by Guy Gavriel Kay
Review by Mel Jacob
Roc Hardcover Hardcover ISBN/ITEM#: 0451461290
Date: 06 February, 2007 List Price $24.95 Amazon US / Amazon UK / Show Official Info /
Guy Gavriel Kay's newest fantasy novel, Ysabel, a coming of age story, follows the adventures of 15-year-old Ned Marriner taking time off from school to visit Provence with his famous photographer father. Ned's mother, Meghan, works in Darfur with Doctors Without Borders. Both Ned and his father worry for her safety. Then, his father's assistant turns up missing and Ned himself is threatened.
Soon Ned has more worries as he stumbles on two mysterious men who love and desire the same woman. When a Celtic chieftain's daughter chooses a Greek stranger over her Celtic warrior suitor, she sets events in motion that entangle the three of them and now Ned and his family in a struggle for survival. She and the two men have occasionally appeared over the intervening 2600 years in the same area often with dire consequences for the inhabitants as the men strive to kill one another and win the woman's eternal love.
Ned discovers abilities he didn't know existed and doesn't know how to use. He sees the historic ruins that cover Provence in a new way. Particularly sensitive to the past deaths and slaughtered populations, he becomes physically sick at several site.
Uncertain of his own sanity, Ned gets reassurance from an aunt he didn't know he had. His mother had repudiated her older sister and refused to acknowledge her because of an incident from their youth. Aunt Kim helps Ned to accept his new abilities, and he aids the reconciliation of the sisters.
When his father's assistant, the super organized and at times annoying Melanie, is transformed into Ysabel, Ned must find her and a way to undo the process. Meanwhile he races against time, ignorance, and the two men equally determined to find and claim Ysabel. Druid magic and spirit wolves and boars complicate his search.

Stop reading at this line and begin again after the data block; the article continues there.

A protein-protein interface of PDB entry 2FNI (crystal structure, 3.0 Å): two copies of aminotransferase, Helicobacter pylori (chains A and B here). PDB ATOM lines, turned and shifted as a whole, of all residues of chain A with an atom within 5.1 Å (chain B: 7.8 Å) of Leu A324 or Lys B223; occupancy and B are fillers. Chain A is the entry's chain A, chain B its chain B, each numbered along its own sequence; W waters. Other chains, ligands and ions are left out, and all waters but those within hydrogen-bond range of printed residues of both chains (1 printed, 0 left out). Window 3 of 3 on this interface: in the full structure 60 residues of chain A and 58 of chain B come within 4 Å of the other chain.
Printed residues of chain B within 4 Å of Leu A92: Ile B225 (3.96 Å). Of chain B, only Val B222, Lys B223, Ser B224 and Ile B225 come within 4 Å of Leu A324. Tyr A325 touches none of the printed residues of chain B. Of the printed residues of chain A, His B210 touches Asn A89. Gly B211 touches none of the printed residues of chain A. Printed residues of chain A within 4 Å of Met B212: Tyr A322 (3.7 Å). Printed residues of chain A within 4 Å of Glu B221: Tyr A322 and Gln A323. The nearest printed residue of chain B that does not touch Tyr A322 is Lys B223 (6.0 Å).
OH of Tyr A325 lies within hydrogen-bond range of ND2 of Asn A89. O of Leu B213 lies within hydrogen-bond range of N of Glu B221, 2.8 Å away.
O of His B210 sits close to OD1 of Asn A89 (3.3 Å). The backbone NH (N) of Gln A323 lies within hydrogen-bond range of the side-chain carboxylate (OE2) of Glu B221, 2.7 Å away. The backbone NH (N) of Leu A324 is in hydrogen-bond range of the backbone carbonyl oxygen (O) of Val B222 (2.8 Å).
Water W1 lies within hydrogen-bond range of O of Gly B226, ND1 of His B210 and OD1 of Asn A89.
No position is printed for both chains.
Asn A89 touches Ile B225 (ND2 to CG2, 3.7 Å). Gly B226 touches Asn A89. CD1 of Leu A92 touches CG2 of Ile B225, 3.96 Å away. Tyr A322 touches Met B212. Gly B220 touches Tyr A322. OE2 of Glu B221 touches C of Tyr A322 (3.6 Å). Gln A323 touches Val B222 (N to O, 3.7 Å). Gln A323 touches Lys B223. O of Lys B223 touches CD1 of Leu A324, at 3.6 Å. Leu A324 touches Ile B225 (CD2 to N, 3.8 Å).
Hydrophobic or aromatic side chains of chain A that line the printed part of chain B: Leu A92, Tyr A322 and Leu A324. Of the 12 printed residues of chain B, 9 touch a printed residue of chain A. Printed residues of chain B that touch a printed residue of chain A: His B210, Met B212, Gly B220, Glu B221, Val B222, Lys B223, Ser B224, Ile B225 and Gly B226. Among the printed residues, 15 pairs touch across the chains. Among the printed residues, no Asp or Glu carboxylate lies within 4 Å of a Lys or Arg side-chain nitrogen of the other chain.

An acclaimed fantasy novelist, Kay propels his young adult story along to an exciting climax. He provides a fascinating overview of the region and its history, but sometimes the amount of detail approaches overkill. Kay develops his female characters to a point, but his focus remains on his hero.
While sophisticated readers will like much of the novel, ultimately they may end less satisfied. He leaves important questions about characters and individual relationships unanswered. In particular, the title character remains an enigma, but, considering the nature of goddesses and romantic ideals, it's possible he meant her to appear that way. This reviewer also found it hard to accept that while the family and his father's assistants work with Ned throughout, at the end they allow him, with night approaching, to go alone up a dangerous mountain--great for the climax, but somewhat at odds with the nature of the parents as Kay has shown them. Kay has plenty of material to develop into more stories about this rich cast of characters.
From: Andrew Lowenthal
Kay writes beautifully and his skills in crafting sentences normally goes hand in glove with his ability to plot out unexpected stories from familiar themes. However, while his glorious command of language doesn't fail him here, as the reviewer notes, his plotting flags. Then again, maybe he was as flummoxed by balancing his plot for both adults and children as most adolescents, and parents of them!, are outside of this novel. But at the end, his gifts make up for the plot devices and conventions that Kay normally eschews.